The most terrifying thing about the “unholy witch covens imagined by men in early modern Europe” and the feminist conciousness-raising groups in the 1960s were not the rumored seances and devilish conjurings but the “collective aspect” of these gatherings (Sollee, 2017, p. 119). Nothing stoked the fire of fear like women united outside the company of men. While today’s safe spaces created by women for women still rattle the patriarchy, we are now able to come together without the collective aspect triggering accusations of demonic possession or--gasp!--liberating conversation that will undo the very fabric of society! And, so, once a year, a diverse group of women who share a passion for running convene on Orcas Island. Together, we run, dance, laugh, swim, move, write, and rest enchanted by the magic of the island and the power of our collectiveness.
Like other contemporary iterations of covens and consciousness-raising gatherings, The Northwest Women’s Running Retreat “may not follow a codified spiritual path, but it tap[s] into the ancient practice of women gathering to create community and create change” (Sollee, 2017, p. 120). While no longer as subversive in nature as 17th century gatherings devoid of men, our annual retreat, because it centers the desires and experiences of women, remains revolutionary. Able to be vulnerable, we empower each other through authentic interactions that engage our body, mind, and spirit. Out of this raw state of sisterhood, we emerge with deeper understandings of ourselves and potent connections to each other.
Shared with permission are three samplings from our dance, in secrecy, with pen and paper.
This is a woman who lives and breathes to move, finds a comforting flow in the rhythm of a step, step, step, breathe, breathe, breathe. She solves the world's problems on meandering journeys on pavement and crunching gravel, then forgets...answers washed from her upturned face, pooling in a shower drain. Churning and pushing, perseverance and tenacity, pounded up into her body through track spikes. Blood red of the track becoming the red flow of her veins. Wind in hair, a face that could be either grin or grimace. Pain is triumph, the curve, the straight, the finish line always just out of reach.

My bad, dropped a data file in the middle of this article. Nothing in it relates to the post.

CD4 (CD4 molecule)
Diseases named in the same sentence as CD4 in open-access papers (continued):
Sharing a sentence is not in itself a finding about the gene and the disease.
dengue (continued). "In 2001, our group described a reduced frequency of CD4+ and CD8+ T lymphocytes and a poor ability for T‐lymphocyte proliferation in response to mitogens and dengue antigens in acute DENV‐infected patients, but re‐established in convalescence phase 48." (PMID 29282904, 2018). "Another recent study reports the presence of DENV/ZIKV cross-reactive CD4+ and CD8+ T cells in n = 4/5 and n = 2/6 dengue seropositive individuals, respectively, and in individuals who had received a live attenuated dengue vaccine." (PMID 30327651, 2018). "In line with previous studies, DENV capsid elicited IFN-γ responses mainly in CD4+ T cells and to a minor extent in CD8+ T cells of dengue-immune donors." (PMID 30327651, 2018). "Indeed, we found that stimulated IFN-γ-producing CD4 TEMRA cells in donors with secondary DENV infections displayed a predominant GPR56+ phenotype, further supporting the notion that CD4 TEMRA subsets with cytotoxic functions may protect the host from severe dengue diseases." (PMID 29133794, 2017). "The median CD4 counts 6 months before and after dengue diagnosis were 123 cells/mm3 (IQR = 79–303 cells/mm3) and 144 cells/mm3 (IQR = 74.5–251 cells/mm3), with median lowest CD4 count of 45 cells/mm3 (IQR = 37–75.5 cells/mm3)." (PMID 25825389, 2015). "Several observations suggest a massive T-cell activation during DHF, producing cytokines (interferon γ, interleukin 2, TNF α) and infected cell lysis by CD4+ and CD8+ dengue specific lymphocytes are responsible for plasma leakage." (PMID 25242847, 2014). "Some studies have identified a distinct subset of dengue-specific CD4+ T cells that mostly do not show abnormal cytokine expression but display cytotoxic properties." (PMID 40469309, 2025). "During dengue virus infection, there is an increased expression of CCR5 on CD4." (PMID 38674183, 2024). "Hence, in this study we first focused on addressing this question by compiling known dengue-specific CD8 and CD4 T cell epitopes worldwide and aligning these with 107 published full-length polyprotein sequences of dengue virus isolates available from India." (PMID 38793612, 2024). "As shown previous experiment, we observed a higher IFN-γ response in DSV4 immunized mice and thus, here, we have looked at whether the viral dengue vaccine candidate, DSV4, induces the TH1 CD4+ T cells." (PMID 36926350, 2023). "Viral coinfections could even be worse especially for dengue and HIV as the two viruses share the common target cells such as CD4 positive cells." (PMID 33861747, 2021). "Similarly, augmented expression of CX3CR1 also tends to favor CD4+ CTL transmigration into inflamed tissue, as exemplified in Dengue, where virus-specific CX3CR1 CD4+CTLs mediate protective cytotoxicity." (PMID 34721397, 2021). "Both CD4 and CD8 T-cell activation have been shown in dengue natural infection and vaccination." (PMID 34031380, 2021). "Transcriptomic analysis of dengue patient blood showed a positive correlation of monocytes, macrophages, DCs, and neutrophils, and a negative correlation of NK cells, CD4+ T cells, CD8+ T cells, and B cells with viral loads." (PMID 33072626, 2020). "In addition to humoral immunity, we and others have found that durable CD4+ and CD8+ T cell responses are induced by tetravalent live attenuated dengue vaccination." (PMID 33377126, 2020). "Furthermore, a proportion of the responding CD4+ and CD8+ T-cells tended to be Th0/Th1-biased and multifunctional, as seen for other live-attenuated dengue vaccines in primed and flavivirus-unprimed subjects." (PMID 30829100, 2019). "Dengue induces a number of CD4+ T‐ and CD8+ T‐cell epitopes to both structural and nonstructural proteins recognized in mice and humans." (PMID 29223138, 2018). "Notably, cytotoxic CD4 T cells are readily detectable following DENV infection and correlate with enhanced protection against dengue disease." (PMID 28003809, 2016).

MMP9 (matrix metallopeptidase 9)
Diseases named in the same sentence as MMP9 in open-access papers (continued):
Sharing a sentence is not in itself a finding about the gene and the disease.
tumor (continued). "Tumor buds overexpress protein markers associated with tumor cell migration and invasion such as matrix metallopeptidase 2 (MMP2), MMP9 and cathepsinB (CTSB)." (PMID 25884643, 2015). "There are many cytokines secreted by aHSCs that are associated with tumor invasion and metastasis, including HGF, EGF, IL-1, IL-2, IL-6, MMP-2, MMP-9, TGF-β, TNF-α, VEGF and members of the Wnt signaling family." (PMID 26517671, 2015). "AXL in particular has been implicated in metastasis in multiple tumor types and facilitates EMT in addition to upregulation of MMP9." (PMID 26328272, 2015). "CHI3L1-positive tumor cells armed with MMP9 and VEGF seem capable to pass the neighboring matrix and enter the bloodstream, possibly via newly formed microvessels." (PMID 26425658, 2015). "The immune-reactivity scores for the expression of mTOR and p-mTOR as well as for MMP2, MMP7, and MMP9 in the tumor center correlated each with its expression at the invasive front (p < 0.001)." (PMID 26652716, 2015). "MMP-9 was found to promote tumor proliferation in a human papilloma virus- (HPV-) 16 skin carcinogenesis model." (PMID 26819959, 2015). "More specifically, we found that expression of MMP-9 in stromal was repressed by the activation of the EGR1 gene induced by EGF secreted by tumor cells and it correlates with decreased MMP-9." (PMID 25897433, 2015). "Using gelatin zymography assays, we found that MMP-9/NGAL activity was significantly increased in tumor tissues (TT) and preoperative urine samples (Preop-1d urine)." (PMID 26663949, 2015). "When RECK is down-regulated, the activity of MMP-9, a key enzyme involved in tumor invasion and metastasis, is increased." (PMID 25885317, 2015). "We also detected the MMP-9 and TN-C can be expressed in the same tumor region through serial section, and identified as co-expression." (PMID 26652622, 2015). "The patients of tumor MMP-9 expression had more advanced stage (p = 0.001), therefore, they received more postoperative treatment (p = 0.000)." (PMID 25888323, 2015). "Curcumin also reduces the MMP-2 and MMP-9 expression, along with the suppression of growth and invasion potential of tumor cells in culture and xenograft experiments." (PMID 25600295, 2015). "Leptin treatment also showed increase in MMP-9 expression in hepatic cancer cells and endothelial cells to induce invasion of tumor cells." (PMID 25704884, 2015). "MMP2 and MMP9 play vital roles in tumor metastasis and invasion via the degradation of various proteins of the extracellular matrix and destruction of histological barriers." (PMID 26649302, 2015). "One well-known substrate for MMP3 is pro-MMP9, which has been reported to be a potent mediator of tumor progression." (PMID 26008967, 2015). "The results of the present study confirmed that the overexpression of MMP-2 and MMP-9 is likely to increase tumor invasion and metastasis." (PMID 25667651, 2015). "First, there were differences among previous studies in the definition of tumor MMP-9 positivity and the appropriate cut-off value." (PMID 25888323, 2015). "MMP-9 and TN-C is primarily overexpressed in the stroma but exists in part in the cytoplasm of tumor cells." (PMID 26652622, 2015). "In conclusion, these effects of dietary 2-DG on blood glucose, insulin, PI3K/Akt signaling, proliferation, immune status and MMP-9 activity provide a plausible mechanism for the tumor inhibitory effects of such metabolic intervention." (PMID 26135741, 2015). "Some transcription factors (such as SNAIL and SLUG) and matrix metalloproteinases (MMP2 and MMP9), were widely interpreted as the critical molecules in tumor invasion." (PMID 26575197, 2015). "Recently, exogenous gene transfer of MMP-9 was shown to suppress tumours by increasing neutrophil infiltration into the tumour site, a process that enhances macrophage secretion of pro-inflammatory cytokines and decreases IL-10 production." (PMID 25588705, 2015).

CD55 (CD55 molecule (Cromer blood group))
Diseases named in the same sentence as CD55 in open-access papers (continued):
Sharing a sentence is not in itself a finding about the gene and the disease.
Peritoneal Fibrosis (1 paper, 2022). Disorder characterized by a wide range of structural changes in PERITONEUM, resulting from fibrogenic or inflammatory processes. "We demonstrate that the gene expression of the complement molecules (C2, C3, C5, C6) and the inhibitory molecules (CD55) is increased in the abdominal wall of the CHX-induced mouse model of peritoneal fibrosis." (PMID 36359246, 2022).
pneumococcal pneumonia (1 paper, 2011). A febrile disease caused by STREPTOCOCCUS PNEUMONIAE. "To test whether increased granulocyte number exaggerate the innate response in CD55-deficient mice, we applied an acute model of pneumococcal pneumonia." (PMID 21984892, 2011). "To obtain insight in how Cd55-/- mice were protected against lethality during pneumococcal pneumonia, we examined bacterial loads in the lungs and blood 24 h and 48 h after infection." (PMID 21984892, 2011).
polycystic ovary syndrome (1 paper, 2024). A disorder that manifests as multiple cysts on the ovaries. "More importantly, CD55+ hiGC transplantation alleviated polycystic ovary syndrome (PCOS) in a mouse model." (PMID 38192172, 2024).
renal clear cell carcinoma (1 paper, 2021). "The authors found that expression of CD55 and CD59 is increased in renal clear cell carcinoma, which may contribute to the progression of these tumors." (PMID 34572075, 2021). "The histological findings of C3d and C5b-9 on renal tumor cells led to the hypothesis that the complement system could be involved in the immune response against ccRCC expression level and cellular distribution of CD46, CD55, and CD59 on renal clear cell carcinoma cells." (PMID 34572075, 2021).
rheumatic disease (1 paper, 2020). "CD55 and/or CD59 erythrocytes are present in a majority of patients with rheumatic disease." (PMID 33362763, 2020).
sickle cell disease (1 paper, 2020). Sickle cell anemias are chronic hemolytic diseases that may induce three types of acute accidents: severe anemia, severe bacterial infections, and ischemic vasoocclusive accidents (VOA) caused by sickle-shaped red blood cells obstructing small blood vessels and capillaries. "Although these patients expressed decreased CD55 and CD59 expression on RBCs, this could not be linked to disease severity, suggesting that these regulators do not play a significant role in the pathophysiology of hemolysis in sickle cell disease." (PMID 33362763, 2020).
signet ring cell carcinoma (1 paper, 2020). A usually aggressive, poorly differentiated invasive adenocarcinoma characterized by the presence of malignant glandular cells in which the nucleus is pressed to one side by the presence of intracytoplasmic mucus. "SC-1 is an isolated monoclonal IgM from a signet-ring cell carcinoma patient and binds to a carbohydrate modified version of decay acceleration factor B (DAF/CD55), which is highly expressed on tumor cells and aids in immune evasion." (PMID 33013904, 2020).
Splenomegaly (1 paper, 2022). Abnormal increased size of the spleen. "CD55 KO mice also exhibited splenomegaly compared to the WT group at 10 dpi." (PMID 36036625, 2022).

What is in front of me gives me both confidence and spotlights my mediocrity. However, with these women, I feel safe to explore my mediocrity, pick it apart, discern truth from fiction. I feel empowered to challenge my mediocrity, to defy its hold on my goals, to brush it aside as the bullshit of insecurity.
What is in front of me both emboldens me and minimizes me. However, with these women, I feel safe saying this out loud, admitting that, at times, I am an imposter among them. I feel that, despite my comparably slothenly stride, there is space for me to contribute, this is a place to which I belong.
What is behind me is the demon of doubt, hurling boulders marked with failure and limits and shame.
Bang! The gun fires, and a sea of bodies surges forward in the wave of adrenaline. The pace settles and she finds her place in the pack. She breathes and believes.
She moves forward with determination and confidence, conquering the obstacles in her way. Until the pain becomes deep. She can no longer breathe. She looks back at what’s been passed, and starts to slip, her confidence and determination fading quickly.
Then a voice from the sidelines shouts in her ear - you’ve got this! And in a snap she remembers the race is not behind her, but ahead of her. She stops looking back, she knows what’s there and that it’s been conquered. Leaving the pack behind she fixes her gaze ahead, fierce. She breathes, heavy. And proceeds to overcome, facing the finish line.
These distinct voices were received by the women with gratitude and compassion, as were all of the brave words written that day and stories shared throughout the weekend. The trust and strength displayed by every woman who attended the retreat was nothing short of inspiring. To climb Mount Constitution demonstrates tremendous strength, as do the uninhibited movements of Dance Church, the stillness of mind for restorative yoga, and the willingness to make a weekend home in a refurbished tour bus with unfamiliar women. There is a perceptible sense of strength, both inward and outward, when a group of women of a shared interest come together for a common purpose. At the retreat, we created a greater sense of unified community with the unspoken intent to be agents of the change we all long to see for future generations of women - physical prowess, vulnerability, resilience, and uninhibited freedom and joy.
Sollee, K. J., & . (2017). The Coven: Crafting Feminist Community. In Witches, ****, Feminists (pp. 119–120). Berkley, CA: ThreeL Media.